Excerpts from Fred and Mary

(formatted for web viewing)

from Act I, Scene 2 (1876. A restaurant run by the Atchison, Topeka, & Santa Fe

Railway in Topeka, Kansas. FRED has been presenting his ideas to two railroad officials.

As the scene continues…)

MR. MORSE

You’re saying that you can provide better meals than our restaurant currently offers and

charge less?

FRED

No, Mr. Morse, I’m saying I can provide much better meals and charge less.

MR. NICKERSON

What do you think, Charles?

MR. MORSE

If Mr. Harvey is willing to bring his own furnishings, staff, and foodstuffs—not to

mention take the fall when it fails—

MR. NICKERSON

If it fails—I’m not going to embark on an endeavor with no hope of success!

MR. MORSE

—if it fails. Then I don’t see what we have to lose.

MR. NICKERSON

Except our reputation. (MORSE laughs.) Which, truth be told, is miserable. (Laughs.) Not

our rail passage, mind you, our food service.

FRED

48 hours. If you aren’t exceedingly impressed, we’ll go no further.

MR. MORSE

What do you think, Thomas?

MR. NICKERSON

48 hours, Hmnn. (The two OFFICIALS exchange a glance again, agree, then they stand

and reach out their hands to FRED.) Mr. Harvey. I hope this turns out to be a good

business venture for all concerned. (The three shake hands.)

FRED

Mr. Nickerson, Mr. Morse, communities already set their clocks by the railroad. In a few

short years, they’ll set their standards for first-class dining by the railroad too…….

from Act II, Scene 1 (Late 1914. Kansas City. Parlor in the home of Minnie and JF Huckel.

Minnie shares a copy of the San Diego Union newspaper with Ford and JF.)

MINNIE

Listen to this. Front page, San Diego Union. He’s written about the model for our Painted

Desert Exhibit at the Panama-California Exposition. (Reads.) “The little model is an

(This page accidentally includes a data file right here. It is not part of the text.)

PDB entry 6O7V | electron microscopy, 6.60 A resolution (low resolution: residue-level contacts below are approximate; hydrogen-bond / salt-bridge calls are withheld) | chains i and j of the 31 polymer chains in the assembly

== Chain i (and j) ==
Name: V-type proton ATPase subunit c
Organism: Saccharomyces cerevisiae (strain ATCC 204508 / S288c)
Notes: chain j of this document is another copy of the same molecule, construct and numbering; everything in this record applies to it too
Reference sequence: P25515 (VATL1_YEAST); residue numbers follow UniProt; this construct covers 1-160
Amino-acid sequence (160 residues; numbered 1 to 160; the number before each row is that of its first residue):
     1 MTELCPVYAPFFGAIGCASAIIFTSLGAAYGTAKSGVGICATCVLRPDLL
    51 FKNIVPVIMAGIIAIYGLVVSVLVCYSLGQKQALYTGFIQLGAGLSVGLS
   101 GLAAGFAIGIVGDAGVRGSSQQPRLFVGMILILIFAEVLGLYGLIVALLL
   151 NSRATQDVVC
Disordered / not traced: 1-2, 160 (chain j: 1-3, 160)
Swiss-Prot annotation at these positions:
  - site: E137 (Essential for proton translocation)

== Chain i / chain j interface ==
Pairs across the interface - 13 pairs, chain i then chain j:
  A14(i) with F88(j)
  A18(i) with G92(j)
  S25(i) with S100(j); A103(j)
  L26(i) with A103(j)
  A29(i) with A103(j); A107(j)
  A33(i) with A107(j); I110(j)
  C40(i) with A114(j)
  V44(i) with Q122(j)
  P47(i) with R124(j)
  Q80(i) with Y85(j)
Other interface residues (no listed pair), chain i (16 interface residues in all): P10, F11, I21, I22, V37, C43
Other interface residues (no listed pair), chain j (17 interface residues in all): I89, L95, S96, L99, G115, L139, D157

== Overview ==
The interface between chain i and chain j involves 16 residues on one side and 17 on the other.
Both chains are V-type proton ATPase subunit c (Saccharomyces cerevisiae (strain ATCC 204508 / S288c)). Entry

artistic triumph in itself.”

JF and FORD

Nicely put.

MINNIE

(Reading on.) “It was made by Miss Mary E.J. Colter of Kansas City, who does a great

deal of artwork and decoration for the Fred Harvey system, from an outline and

preliminary plan by Herman Schweizer.”

FORD

That must make you happy.

MINNIE

It does not make me happy.

JF

Why? You keep saying you want to see Mary’s name in print.

MINNIE

With proper respect!

JF

And so--?

MINNIE

“…who does a great deal of art work and decoration?!” Her title is “Chief Architect and

Designer.” “Does a great deal of art work?” “Decoration”?

JF

I don’t know why you get yourself so worked up over a little bit of phraseology, Minnie.

MINNIE

Talk to him, Ford.

FORD

Minnie’s point is that Mary’s talents are not being properly described.

MINNIE

Nor are her accomplishments. She doesn’t just do a great deal of artwork. She designed

Hopi House. She designed the Lookout and Hermit’s Rest. She restructured and designed

the entire interior of the Indian Department.

JF

And it says, “…does a great deal of decoration.” She decorated The Alvarado.

MINNIE

John! Nothing’s changed since those brochures back when El Tovar opened. Her name

wasn’t listed as architect along with Whittlesey’s name. And now, how many years later?

Nine? She’s still listed as— I mean it sounds like she—

FORD

I would think you’d like seeing Mary’s name in print.

MINNIE

Oh, you are so obdurate! I’m trying to explain that—

JF

There’s no end to this, is there? Next thing, women will be

wanting to vote!

MINNIE

John! They got the vote in Arizona the same year it got statehood!

FORD

He knows that, Minnie. He just likes to get you riled up.

JF